Pharo, E, Extent of mobile phone use by pedestrians on controlled crossings in central Hobart, Tasmania, Journal of the Australasian College of Road Safety, 30, (1) pp. 14-19. ISSN 1832-9497 (2019) [Refereed Article]
Copyright 2019 The Author
- Pedestrian phone use was recorded for 16,032 people over 70 hours on 10 signalised crossings in central Hobart, Tasmania.
- On average, 12.4% were using their phones while crossing: 4.6% were looking down at their phone to read or type, 2.3% were talking and another 5.5% were listening to headphones.
- At busy crossings, as many as 158 people per hour were looking down at their phones to read or type as they crossed the road, including on steady red with conflicting motor vehicle movements.
- These results suggest various levels of cognitive and visual impairment while on the roadway, although further work is required to determine how this behaviour might link to the crash risk.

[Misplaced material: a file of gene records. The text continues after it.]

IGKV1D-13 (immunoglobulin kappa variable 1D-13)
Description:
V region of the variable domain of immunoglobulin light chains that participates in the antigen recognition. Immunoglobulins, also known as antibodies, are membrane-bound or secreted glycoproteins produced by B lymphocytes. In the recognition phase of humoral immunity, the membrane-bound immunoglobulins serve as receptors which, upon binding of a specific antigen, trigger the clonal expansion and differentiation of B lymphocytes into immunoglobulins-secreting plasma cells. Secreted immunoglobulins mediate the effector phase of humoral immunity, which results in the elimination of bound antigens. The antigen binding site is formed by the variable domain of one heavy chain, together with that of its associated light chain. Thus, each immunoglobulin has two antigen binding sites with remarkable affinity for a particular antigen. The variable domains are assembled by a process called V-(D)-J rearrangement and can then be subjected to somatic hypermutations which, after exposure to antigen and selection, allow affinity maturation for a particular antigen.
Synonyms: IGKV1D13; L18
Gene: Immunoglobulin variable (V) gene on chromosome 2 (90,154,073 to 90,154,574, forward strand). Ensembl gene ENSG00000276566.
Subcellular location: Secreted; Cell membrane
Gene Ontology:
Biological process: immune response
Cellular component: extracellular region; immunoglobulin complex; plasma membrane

|Item Type:||Refereed Article|
|Keywords:||pedestrian, transport, road safety, crash risk, mobile phones|
|Research Division:||Built Environment and Design|
|Research Group:||Urban and regional planning|
|Research Field:||Transport planning|
|Objective Group:||Environmentally sustainable transport activities|
|Objective Field:||Environmentally sustainable transport activities not elsewhere classified|
|UTAS Author:||Pharo, E (Dr Emma Little)|
|Web of Science® Times Cited:||2|
|Deposited By:||Geography and Spatial Science|
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